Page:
Recently, in the last decade or so, there has been quite a buzz around the concept of minimalism, and for good reason. For many of us, our homes and schedules might feel chaotic, overstuffed, and lacking space. We’re likely looking for some form of relief in this regard. As with many fads, there are great ideas and inspiration we might want to incorporate into our own lives, but we’re confronted with extreme all-or-nothing examples that might discourage us from making changes.
I could go on at length regarding this topic, so I’ve broken this post down into two parts. Today, I’ll be talking about what minimalism can mean for us in the physical sense - the stuff. In the next post, I’ll talk about what minimalism means for us regarding time and how we perceive and manage it. Minimalism comes up a lot when I’m working with clients, and I’d love to share with you some guiding principles I use to help them on their decluttering and organizing journeys:
It looks different for everyone.
In my opinion, this is the most important thing to keep in mind - think of how boring life would be if we all strived to be the same! Your home doesn’t have to be painted all white, with only one piece of art on the wall. You don’t need a black and white only wardrobe, with a certain number of items to adopt a minimalist approach and mindset. I would like to note that if that’s your style, and you feel like it really reflects you, then go for it! It’s best to just be yourself and honor your own style and preferences - in my opinion, that’s the sustainable approach for lasting habits and a lifestyle you feel good about long term.
Focus on what you have and what you do, rather than what you don’t have.
This is a fairly universal mindset approach among organizers I speak with, as well as the more well-known ones who have published books. It’s helpful to get clear on your natural habits, lifestyle, and preferences in order to inform your decisions on what you’d like easy access to while sorting through everything. Think about your current circumstances. Chances are, you already have everything you need to live a comfortable, healthy, happy lifestyle.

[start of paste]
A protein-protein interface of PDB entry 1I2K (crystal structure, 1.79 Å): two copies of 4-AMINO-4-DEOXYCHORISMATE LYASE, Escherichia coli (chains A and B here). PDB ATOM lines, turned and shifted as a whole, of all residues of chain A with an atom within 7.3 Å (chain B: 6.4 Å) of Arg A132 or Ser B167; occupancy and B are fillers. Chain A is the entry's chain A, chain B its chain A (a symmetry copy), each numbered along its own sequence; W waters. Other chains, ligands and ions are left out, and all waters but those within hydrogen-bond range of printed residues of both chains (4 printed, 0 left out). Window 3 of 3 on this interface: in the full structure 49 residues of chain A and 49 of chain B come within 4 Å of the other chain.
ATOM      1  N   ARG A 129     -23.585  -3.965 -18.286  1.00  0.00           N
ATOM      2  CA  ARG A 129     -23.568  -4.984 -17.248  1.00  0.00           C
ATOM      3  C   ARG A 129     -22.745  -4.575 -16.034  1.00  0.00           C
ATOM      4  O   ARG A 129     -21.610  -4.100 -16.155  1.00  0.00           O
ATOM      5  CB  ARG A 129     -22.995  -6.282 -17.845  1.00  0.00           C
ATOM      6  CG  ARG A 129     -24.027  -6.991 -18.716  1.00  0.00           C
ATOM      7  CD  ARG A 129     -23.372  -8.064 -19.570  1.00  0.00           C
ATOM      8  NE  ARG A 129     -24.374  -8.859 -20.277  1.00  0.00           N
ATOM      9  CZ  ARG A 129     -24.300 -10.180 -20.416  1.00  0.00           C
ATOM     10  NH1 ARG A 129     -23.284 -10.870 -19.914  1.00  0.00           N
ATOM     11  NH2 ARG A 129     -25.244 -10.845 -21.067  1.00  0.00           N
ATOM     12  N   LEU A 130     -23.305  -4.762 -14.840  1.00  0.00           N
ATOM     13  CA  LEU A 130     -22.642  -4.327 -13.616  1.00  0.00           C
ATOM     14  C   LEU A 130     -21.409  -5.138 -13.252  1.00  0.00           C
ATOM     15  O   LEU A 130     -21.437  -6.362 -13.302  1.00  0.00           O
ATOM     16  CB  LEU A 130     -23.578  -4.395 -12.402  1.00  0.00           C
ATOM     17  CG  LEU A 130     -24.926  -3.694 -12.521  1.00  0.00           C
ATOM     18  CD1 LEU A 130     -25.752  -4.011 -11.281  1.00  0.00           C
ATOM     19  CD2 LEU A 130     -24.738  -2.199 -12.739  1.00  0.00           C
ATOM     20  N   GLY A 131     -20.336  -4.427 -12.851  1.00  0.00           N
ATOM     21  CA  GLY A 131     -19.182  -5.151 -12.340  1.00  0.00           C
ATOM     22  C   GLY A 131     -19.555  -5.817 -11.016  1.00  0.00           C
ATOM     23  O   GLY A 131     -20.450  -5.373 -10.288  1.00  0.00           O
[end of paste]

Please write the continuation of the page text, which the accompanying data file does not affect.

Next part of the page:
Release the uneccesary to free up space.
Once we’re clear on what we have and what we need to live our ideal lifestyle, we’re able to separate out the clutter. Releasing items that are no longer useful can be very easy for some, while others might be a bit more cautious. There is no “right” amount of items to be kept, and in order for lasting change, you have to do what works for you in this very moment. At the very least, I encourage creating zones within each room in your home for easy access to items you use on a regular basis. With time, and some more evaluation, someone who was hesitant to release clutter becomes ready. I like to compare this to peeling back the layers of an onion, and this sort of approach has worked for many people who consider themselves more sentimental.
Be as intentional as possible when bringing new items into your home.
There’s an ebb and flow when it comes to the stuff in our homes. Each year, there are birthdays, holidays, and special occasions, items that need repairing, and upgrading. It would be considered rude to refuse a gift up front, but we do have control over what we shop for. One useful habit I’ve passed along is keeping a list of things I actually need and then others I want. It may sound silly, but I put things like new sunglasses and a plant stand on my list. I wouldn’t consider these items crucial for everyday living, but they might improve my quality of life a little. Having a list before going into the store helps me stay on track and avoid impulse purchases, which is great for saving time and energy.
Whatever your situation, if you feel burdened by your stuff, I encourage you to continue on your decluttering journey until you reach a balance point. What minimalism means to me in the physical sense is living within a “sweet spot,” where you know what you have, and can reasonably manage it.
Want to pare down but don't know where to begin? I'd love to help! Feel free to reach out so we can problem solve together.